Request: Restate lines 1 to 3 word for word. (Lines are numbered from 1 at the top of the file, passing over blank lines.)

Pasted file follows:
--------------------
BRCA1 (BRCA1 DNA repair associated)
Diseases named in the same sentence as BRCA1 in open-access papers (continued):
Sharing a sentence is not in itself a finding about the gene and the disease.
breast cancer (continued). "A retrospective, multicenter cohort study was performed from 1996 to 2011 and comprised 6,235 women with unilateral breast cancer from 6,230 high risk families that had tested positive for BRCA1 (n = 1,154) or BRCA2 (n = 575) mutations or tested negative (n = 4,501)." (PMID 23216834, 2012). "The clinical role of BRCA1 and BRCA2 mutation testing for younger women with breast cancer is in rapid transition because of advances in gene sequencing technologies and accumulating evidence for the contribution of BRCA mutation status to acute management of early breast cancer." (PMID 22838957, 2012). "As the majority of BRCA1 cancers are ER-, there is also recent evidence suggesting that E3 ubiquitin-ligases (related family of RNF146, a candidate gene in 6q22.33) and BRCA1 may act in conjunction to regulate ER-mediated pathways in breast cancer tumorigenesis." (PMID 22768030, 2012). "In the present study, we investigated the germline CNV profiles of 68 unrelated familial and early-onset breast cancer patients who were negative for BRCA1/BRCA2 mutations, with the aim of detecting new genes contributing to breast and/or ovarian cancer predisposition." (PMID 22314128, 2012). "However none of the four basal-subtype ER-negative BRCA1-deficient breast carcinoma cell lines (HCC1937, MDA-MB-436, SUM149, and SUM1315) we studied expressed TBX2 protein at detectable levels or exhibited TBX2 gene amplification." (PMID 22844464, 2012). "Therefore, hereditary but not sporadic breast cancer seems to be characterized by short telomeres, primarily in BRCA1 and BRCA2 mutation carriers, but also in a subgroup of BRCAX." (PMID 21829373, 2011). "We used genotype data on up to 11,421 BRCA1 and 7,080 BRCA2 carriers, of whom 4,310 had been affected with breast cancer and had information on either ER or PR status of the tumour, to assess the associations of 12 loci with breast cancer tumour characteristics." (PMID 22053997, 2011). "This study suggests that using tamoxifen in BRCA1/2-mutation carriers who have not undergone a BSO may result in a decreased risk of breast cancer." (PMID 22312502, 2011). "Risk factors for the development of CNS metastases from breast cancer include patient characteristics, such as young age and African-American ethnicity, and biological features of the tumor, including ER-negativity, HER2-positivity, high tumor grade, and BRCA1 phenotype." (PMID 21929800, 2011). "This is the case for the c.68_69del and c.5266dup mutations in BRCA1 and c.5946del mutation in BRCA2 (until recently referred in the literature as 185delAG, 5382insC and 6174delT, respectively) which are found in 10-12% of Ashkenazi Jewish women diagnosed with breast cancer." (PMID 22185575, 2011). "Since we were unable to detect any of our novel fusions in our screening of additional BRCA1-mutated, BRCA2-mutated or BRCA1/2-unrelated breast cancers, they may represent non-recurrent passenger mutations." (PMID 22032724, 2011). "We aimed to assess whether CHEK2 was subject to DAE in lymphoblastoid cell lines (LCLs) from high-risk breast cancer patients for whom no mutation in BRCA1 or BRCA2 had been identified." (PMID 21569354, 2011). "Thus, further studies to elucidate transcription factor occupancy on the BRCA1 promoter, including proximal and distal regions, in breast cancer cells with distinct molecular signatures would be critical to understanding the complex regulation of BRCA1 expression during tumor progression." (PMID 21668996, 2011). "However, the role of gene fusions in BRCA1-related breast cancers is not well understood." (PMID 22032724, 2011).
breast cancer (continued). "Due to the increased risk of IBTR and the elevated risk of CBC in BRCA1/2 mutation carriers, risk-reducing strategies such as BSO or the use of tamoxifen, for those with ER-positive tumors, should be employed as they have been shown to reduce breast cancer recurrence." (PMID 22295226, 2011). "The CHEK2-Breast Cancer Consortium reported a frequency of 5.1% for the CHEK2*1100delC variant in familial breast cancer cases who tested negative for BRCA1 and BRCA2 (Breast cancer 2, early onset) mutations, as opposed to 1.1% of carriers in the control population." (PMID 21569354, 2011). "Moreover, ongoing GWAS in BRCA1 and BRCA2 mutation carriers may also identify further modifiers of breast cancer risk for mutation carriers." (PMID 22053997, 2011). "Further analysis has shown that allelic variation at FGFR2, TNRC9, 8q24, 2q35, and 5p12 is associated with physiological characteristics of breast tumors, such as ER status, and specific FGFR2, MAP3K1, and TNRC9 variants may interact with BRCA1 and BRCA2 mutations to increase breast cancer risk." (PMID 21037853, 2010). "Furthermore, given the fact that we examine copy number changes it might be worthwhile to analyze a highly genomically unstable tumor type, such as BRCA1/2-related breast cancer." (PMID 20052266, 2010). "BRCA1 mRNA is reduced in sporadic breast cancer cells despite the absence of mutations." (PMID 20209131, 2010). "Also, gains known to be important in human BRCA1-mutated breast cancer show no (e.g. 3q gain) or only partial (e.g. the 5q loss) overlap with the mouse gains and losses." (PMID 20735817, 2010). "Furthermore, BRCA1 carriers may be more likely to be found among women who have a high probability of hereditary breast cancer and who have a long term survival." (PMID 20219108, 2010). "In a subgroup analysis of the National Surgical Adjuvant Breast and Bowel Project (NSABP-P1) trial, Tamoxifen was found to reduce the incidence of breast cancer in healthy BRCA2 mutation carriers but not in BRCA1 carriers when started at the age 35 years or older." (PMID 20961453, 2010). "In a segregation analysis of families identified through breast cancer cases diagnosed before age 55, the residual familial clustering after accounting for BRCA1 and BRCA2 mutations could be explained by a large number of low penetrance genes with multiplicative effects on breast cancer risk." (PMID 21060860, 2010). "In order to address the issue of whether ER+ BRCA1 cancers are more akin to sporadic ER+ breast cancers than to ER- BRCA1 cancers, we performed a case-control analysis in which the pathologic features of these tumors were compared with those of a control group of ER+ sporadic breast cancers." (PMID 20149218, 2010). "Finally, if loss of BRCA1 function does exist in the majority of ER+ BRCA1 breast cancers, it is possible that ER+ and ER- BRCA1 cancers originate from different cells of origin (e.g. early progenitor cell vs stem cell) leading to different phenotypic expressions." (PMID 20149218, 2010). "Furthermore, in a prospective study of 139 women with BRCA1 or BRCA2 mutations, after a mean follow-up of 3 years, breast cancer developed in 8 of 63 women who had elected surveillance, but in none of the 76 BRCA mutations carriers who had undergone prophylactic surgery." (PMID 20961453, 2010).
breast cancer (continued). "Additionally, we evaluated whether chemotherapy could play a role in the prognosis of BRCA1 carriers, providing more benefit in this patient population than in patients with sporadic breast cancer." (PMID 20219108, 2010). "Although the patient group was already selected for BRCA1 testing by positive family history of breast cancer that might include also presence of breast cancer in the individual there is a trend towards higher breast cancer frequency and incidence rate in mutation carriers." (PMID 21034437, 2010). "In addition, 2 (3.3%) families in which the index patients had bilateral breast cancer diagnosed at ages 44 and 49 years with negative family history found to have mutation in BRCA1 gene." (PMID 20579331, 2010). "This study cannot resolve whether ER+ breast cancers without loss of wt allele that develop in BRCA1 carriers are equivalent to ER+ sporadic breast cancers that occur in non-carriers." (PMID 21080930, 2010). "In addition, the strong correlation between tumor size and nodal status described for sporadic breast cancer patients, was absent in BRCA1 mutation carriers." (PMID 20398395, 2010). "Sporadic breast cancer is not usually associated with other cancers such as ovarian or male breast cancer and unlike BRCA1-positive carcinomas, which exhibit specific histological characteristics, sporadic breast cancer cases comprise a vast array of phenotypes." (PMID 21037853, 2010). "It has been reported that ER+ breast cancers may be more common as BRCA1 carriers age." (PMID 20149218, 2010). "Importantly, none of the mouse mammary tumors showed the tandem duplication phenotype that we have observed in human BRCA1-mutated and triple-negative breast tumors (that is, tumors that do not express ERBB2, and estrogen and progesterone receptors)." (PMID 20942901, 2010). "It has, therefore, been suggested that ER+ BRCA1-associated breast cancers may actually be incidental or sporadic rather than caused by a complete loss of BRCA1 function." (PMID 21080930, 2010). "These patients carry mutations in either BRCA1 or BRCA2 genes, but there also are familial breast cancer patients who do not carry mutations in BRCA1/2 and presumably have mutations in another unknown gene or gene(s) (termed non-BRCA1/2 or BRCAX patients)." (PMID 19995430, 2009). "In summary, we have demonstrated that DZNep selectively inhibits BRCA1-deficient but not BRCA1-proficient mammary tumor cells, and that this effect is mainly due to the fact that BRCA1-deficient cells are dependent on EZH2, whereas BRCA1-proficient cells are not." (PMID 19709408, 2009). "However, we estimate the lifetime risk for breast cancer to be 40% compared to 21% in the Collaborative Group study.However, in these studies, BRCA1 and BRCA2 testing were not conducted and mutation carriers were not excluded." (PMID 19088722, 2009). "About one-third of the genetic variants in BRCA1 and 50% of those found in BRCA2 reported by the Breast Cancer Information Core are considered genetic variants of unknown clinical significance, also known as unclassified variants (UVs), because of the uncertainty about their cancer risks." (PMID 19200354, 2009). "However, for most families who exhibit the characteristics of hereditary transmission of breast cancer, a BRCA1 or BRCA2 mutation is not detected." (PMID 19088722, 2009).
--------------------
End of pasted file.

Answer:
BRCA1 (BRCA1 DNA repair associated)
Diseases named in the same sentence as BRCA1 in open-access papers (continued):
Sharing a sentence is not in itself a finding about the gene and the disease.